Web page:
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Atmospheric Chemistry and Physics An interactive open-access journal of the European Geosciences Union
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Volume 15, issue 20
Atmos. Chem. Phys., 15, 11571–11592, 2015
https://doi.org/10.5194/acp-15-11571-2015
© Author(s) 2015. This work is distributed under
the Creative Commons Attribution 3.0 License.
Atmos. Chem. Phys., 15, 11571–11592, 2015
https://doi.org/10.5194/acp-15-11571-2015
© Author(s) 2015. This work is distributed under
the Creative Commons Attribution 3.0 License.

Research article 21 Oct 2015

Research article | 21 Oct 2015

Granger causality from changes in level of atmospheric CO2 to global surface temperature and the El Niño–Southern Oscillation, and a candidate mechanism in global photosynthesis

L. M. W. Leggett and D. A. Ball

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Status: closed
Status: closed
AC: Author comment | RC: Referee comment | SC: Short comment | EC: Editor comment
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Peer review completion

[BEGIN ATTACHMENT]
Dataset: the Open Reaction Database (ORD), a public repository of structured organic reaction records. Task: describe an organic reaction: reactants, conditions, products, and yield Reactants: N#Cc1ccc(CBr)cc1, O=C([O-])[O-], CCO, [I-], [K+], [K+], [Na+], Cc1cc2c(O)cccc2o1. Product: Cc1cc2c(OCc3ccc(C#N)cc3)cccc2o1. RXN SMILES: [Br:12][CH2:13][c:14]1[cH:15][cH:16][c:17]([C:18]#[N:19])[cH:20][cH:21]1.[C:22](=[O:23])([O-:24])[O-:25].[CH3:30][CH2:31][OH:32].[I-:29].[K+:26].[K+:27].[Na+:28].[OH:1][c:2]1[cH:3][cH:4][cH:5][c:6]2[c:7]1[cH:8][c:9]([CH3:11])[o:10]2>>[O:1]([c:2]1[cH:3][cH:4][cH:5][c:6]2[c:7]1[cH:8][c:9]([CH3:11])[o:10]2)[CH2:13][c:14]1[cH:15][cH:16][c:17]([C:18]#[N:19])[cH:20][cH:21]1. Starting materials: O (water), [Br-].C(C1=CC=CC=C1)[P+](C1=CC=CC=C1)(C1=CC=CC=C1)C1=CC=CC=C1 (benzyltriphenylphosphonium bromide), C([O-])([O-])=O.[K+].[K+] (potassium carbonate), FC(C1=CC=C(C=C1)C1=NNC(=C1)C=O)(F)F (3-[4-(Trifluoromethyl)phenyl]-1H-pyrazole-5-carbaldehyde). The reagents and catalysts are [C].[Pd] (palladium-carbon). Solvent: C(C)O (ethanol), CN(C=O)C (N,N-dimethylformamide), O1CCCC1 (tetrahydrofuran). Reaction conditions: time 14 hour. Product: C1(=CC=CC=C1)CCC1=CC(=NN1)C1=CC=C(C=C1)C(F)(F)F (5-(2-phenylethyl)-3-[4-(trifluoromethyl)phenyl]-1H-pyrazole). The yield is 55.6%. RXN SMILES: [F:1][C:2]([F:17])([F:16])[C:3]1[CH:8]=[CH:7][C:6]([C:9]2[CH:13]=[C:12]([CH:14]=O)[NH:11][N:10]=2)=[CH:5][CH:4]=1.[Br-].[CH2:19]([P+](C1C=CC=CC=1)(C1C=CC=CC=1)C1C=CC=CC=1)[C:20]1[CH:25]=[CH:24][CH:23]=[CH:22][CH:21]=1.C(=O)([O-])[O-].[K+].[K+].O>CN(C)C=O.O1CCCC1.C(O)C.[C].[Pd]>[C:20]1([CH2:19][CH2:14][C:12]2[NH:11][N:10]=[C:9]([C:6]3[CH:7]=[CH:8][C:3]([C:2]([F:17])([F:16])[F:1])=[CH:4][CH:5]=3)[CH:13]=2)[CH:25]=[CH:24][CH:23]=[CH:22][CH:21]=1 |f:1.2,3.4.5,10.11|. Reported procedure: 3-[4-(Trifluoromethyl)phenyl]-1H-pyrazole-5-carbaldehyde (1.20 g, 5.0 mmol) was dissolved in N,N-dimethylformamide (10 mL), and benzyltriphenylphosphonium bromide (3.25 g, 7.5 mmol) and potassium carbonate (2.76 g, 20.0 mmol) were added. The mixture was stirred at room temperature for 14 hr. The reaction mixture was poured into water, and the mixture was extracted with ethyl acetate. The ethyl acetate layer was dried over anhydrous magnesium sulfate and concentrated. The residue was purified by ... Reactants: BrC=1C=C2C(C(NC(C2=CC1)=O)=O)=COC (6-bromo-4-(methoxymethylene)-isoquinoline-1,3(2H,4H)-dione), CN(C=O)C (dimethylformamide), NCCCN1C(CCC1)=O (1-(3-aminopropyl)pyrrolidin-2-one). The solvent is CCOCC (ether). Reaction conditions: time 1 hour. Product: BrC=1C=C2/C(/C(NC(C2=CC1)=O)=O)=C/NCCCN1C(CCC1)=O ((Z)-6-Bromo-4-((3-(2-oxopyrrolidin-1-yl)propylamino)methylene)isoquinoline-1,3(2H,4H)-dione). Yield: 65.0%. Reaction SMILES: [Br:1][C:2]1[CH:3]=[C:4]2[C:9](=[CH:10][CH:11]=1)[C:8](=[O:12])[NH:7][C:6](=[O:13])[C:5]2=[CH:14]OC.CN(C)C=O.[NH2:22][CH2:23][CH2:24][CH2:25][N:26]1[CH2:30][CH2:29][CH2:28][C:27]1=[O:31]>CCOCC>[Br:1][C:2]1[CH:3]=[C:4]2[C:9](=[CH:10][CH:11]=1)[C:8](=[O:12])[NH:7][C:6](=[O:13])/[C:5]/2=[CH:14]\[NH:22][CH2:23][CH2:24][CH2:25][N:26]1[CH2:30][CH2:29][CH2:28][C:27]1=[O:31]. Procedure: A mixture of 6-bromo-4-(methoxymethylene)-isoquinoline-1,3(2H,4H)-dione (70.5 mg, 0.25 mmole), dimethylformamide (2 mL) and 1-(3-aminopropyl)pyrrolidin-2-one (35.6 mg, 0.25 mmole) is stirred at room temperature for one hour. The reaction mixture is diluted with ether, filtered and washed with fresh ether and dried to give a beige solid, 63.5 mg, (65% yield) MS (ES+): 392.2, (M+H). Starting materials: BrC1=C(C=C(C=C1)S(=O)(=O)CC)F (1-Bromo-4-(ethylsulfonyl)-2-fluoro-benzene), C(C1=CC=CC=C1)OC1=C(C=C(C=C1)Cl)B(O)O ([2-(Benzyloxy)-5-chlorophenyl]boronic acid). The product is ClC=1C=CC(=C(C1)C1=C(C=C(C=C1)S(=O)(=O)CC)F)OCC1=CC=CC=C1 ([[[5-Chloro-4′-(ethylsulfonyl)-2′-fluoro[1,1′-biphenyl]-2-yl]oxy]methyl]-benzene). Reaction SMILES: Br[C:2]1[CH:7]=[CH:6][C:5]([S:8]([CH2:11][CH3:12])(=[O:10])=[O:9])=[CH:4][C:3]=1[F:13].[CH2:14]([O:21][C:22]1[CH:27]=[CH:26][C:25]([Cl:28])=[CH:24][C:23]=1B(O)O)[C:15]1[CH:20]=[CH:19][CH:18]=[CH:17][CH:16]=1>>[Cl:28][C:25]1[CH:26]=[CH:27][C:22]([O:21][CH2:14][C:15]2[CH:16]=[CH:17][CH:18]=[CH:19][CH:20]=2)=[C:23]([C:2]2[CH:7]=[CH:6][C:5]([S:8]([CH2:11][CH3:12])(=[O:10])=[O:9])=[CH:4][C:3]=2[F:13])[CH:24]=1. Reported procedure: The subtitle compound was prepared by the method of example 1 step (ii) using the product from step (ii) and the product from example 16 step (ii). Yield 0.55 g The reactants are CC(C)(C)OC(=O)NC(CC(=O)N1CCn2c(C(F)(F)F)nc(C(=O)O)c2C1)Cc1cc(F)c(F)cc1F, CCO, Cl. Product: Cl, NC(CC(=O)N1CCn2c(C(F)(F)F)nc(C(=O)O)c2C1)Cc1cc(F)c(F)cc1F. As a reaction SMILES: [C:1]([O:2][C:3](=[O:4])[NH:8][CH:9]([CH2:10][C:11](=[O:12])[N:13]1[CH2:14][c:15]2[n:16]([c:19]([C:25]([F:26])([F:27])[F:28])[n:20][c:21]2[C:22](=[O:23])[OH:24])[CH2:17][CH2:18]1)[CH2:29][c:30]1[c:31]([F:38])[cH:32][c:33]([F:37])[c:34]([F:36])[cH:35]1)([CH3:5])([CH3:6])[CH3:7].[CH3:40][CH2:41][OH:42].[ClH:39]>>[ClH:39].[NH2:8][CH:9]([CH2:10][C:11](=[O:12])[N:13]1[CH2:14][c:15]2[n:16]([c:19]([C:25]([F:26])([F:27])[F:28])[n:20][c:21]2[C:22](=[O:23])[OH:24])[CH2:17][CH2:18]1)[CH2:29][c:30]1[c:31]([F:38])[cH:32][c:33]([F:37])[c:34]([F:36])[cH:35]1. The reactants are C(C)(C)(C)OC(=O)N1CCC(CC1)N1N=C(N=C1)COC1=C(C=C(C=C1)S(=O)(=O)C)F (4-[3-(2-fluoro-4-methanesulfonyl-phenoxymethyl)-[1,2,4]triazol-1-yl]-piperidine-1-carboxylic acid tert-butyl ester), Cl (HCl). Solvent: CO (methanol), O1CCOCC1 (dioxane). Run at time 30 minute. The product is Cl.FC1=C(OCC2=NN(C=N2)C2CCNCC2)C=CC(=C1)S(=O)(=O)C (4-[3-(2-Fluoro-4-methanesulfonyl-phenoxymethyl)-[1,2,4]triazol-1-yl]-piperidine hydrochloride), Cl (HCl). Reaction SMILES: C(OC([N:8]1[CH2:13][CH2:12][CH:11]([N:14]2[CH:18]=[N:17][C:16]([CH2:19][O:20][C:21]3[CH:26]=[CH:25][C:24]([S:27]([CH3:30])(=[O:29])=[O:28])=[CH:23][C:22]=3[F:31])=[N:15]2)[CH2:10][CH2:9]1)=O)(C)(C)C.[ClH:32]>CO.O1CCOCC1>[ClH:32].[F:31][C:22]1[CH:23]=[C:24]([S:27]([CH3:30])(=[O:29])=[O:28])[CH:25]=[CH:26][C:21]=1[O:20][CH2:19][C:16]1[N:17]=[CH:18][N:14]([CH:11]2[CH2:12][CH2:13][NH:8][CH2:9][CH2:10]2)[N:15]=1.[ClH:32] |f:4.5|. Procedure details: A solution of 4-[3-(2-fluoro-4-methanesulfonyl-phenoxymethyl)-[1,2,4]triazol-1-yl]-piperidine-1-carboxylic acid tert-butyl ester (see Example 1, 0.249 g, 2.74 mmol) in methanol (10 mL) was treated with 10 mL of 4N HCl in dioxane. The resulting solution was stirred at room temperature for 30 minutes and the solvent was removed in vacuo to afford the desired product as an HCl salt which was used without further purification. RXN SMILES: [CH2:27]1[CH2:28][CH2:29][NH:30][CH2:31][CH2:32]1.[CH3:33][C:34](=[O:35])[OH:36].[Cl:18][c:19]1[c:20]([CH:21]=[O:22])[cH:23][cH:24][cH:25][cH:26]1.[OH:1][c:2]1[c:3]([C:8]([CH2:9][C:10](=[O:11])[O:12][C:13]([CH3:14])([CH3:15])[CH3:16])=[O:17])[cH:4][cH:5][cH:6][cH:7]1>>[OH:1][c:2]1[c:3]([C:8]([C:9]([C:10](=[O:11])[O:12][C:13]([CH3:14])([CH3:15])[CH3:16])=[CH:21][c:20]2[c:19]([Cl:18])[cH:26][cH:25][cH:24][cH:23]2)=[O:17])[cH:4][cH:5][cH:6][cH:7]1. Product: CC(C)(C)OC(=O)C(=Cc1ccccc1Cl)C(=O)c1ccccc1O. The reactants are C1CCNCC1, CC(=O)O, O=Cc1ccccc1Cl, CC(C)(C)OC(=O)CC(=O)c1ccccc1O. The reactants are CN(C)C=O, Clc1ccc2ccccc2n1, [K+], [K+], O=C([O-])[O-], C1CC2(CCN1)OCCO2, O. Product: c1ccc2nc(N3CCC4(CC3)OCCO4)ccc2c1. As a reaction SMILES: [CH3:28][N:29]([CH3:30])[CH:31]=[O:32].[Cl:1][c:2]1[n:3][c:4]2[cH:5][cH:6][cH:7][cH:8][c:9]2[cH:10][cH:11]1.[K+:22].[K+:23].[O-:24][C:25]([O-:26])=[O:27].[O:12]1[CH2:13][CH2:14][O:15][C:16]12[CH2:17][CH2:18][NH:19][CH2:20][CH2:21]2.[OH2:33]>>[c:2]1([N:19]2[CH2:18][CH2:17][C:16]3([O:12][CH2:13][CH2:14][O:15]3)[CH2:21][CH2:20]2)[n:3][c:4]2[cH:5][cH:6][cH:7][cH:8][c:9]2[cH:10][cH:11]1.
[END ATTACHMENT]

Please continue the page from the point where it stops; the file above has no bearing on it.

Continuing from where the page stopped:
AR: Author's response | RR: Referee report | ED: Editor decision
AR by Mark Leggett on behalf of the Authors (08 Apr 2015)  Author's response    Manuscript
ED: Referee Nomination & Report Request started (29 Apr 2015) by Rob MacKenzie
RR by Anonymous Referee #1 (07 May 2015)
ED: Reconsider after major revisions (07 May 2015) by Rob MacKenzie
ED: Referee Nomination & Report Request started (16 Jun 2015) by Rob MacKenzie
RR by Anonymous Referee #1 (16 Jul 2015)
RR by Anonymous Referee #3 (28 Aug 2015)
AR by Anna Wenzel on behalf of the Authors (18 Jun 2015)  Author's response    Manuscript
ED: Reconsider after minor revisions (Editor review) (31 Aug 2015) by Rob MacKenzie
AR by Mark Leggett on behalf of the Authors (13 Sep 2015)  Author's response    Manuscript
ED: Publish subject to technical corrections (30 Sep 2015) by Rob MacKenzie
Publications Copernicus
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Short summary
The previously expected linear relationship between atmospheric CO2 and climate variables including temperature is showing an increasing mismatch. This paper nonetheless provides fresh and possibly definitive support for a major relationship between CO2 and climate. Granger causality analysis provides evidence that change in level not level of CO2 primarily influences both global temperature and the El Niño–Southern Oscillation. The results may contribute to the prediction of future climate.
The previously expected linear relationship between atmospheric CO2 and climate variables...
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